The United States Navy seized two large caches of weapons in the Arabian Sea from the Iranian regime earmarked for the Yemeni Houthi rebels, the Justice Department in Washington announced on Tuesday.

The U.S. Justice Department described it as the “largest-ever forfeitures of fuel and weapons shipments from Iran.”

The record large illegal arms shipment reportedly contained some 1.1 million barrels of petroleum products, eights anti-tank missiles and 171 surface-to-air missiles sent by the regime in Tehran in support of its Houthi terrorist proxy in Yemen.

While the Biden administration has condemned Iranian-sponsored terrorism, it has until recently done precious little to stop it. In this case, Washington acted forcefully and reportedly directed $26.7 million from the sale of the seized petroleum to the U.S. Victims of State Sponsored Terrorism Fund.

The Biden administration has, until recently, largely refrained from taking sides in the devastating civil war in Yemen, urging both the Iranian-backed Houthis and the Saudi-backed government forces to end the hostilities.

The seizure of Iranian weapons seems to signal that Washington is increasingly losing patience with the Iranian regime and is gradually tilting in favor of the Saudi-led anti-Houthis forces.

Assistant Attorney General Matthew G. Olsen from the Justice Department’s National Security Division described the seizure as a major setback for Tehran.

“The actions of the U.S. in these two cases strike a resounding blow to the Government of Iran and to the criminal networks supporting Iran’s Islamic Revolutionary Guard Corps,” Olsen said.

The US seized 150 Iranian ‘Dehlavieh’ anti-tank guided missiles. (Photo: US Department of Justice)

While the American-Saudi relationship is complex, Saudi Arabia has been defined for decades as a U.S. ally and Washington protected the Saudi kingdom during the First Gulf War with Saddam Hussein’s Iraq in the early 1990s. However, unlike previous administrations, the Biden administration has so far displayed a cool attitude toward the Saudis, criticizing its considerable human rights abuses. In February, the Biden administration released an intelligence report blaming Saudi Crown Prince Mohammed bin Salman, known as MBS, for approving the controversial murder of the Saudi dissident journalist Jamal Khashoggi in 2018.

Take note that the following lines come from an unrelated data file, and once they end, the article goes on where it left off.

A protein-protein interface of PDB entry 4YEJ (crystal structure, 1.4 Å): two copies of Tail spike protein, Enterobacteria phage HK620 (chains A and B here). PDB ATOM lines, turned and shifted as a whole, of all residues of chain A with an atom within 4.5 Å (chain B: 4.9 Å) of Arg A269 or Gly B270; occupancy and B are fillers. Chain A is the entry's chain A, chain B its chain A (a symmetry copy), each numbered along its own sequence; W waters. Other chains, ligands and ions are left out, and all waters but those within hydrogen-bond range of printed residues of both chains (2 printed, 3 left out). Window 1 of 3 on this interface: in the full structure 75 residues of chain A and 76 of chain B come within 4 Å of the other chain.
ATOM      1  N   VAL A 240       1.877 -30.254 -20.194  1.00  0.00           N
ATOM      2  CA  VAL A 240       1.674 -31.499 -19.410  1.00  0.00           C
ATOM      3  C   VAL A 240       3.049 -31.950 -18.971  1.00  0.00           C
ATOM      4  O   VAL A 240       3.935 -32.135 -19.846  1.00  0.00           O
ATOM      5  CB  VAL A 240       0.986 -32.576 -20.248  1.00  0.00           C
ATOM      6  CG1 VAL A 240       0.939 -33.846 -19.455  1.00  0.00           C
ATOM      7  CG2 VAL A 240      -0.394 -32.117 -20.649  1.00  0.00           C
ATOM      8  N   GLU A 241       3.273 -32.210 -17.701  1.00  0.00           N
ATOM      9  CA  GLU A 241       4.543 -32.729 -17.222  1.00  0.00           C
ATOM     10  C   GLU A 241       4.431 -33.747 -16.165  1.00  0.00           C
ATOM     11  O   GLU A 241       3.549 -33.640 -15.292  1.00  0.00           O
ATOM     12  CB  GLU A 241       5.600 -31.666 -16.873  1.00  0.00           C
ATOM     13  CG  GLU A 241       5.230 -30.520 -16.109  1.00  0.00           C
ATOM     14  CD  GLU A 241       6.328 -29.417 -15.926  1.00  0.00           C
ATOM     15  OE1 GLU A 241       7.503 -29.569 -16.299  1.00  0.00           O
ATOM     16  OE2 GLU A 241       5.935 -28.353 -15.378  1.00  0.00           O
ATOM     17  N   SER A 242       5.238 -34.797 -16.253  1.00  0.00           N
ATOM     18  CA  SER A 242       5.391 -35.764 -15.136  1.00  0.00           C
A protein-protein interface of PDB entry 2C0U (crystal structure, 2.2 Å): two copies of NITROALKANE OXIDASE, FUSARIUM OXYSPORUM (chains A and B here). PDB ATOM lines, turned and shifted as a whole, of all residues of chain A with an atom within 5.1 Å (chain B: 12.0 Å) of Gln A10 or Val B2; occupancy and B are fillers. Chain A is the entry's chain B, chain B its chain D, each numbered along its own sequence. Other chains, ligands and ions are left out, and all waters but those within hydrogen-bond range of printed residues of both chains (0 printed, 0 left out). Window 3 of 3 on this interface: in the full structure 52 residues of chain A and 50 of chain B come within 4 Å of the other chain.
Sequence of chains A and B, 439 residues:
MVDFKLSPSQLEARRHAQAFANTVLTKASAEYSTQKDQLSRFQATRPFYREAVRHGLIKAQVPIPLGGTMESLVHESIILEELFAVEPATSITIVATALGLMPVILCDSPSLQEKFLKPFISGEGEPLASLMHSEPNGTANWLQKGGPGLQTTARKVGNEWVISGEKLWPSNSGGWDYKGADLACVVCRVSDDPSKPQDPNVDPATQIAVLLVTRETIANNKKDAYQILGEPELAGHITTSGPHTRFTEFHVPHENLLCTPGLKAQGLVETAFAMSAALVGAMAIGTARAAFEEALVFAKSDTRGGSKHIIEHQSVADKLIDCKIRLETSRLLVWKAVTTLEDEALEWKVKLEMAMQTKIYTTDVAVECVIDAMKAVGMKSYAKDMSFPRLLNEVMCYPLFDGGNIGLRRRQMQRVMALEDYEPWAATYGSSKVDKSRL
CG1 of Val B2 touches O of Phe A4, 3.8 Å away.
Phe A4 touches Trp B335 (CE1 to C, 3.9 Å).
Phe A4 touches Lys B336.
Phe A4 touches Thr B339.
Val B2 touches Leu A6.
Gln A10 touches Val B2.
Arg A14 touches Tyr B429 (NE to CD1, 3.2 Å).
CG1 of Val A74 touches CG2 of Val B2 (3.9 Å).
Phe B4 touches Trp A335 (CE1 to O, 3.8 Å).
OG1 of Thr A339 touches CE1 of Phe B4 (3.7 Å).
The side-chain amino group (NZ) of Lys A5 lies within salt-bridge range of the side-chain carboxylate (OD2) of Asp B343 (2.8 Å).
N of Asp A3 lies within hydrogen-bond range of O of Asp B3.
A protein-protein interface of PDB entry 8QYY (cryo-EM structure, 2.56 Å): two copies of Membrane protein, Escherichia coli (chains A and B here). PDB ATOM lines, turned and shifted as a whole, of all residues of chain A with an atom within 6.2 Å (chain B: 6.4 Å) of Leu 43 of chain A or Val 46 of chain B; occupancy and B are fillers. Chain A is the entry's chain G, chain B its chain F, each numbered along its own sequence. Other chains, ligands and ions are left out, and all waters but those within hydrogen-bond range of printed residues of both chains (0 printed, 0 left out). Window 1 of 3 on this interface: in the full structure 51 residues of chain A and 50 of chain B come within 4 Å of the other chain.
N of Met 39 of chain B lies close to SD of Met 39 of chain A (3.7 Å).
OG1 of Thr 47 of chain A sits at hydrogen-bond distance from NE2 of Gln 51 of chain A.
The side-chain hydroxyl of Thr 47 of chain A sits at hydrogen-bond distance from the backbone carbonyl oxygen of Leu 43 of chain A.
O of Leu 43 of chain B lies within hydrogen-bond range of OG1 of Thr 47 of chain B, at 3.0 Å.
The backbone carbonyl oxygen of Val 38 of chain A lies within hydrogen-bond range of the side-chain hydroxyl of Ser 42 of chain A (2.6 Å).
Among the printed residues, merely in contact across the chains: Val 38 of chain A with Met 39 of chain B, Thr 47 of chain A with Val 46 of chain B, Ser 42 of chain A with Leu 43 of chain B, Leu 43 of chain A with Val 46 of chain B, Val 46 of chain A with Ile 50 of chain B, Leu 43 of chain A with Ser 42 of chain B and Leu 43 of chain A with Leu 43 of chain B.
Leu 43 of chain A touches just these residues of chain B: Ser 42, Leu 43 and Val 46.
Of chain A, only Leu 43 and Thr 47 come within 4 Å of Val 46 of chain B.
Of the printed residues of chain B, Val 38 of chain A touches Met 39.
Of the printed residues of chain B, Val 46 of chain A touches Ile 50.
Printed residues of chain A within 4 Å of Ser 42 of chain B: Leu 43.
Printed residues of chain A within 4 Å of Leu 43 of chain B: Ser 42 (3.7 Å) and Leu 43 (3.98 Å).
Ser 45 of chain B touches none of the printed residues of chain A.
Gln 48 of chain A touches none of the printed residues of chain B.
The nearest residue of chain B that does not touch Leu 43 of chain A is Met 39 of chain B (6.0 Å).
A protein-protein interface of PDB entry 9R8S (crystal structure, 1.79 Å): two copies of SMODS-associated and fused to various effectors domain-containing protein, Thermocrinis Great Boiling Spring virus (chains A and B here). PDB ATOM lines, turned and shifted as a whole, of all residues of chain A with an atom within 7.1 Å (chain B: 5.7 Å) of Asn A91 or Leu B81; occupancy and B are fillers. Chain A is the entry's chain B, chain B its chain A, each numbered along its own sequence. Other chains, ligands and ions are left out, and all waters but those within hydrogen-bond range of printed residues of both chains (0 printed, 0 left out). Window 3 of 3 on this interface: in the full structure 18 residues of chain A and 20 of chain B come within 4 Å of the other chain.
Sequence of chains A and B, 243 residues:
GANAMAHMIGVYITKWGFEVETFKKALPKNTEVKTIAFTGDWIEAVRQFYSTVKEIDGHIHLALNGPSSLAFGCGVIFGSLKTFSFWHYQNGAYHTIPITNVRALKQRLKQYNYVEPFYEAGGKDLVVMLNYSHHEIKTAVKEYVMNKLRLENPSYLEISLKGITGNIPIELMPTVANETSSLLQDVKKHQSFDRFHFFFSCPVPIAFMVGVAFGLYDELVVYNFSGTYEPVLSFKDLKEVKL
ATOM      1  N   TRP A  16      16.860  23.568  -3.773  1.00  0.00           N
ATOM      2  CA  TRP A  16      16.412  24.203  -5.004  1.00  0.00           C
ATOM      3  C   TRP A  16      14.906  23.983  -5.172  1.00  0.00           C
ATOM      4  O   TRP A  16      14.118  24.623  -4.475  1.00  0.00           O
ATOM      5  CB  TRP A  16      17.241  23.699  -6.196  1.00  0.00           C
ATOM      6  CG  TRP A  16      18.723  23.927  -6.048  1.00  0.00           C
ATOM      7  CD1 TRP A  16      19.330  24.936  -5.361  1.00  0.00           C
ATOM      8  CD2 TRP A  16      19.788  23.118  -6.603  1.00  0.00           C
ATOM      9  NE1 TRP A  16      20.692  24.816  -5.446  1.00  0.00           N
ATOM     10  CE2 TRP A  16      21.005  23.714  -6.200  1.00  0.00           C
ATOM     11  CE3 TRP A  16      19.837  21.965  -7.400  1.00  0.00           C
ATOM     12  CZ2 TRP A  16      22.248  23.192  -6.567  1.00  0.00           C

However, with tensions rising in the Middle East over the Iranian regime’s extensive terrorism export and illegal nuclear weapons program, the Biden administration appears to be reluctantly softening its stance on Iran’s rival Saudi Arabia.

In a released statement, the U.S. diplomatic mission in Saudi Arabia condemned the recent Houthi missile attack on Saudi Arabia and described the Saudi government as “partners.”

“The U.S. Mission to the Kingdom of Saudi Arabia condemns in the strongest terms the Houthi attack on Riyadh on Dec. 6. The Houthis’ attacks endanger innocent civilians, cities, and critical infrastructure. Through every attack, the Houthis demonstrate that they are not interested in peace. We reiterate our commitment to the security of Saudi Arabia and stand united with our Saudi partners,” read the official U.S. statement.

However, Washington’s growing support of Saudi Arabia extends beyond favorable statements and there is a sense of urgency that the Iranian regional aggression needs to be stopped. The U.S. Senate recently approved a $650 million missile sale to the Saudis in a clear effort to strengthen Saudi military capabilities.

Democrat Sen. Bernie Sanders, Republican Sen. Rand Paul and Republican Sen. Mike Lee tried to prevent the military sale to the Saudis by presenting a joint resolution against Riyadh.

“A message needs to be sent to Saudi Arabia that we don’t approve of their war with Yemen. By participating in this sale, we would not only be rewarding reprehensible behavior, but also exacerbating a humanitarian crisis in Yemen,” stated Paul, who is known for his strongly independent positions on different foreign policy issues.

However, the White House articulated its strong opposition to the ban on a military sale to Saudi Arabia which it said “would undermine the president’s commitment to aid in our partner’s defenses at a time of increased missile and drone attacks against civilians in Saudi Arabia,” according to an official statement by the White House Office of Management of Budget.

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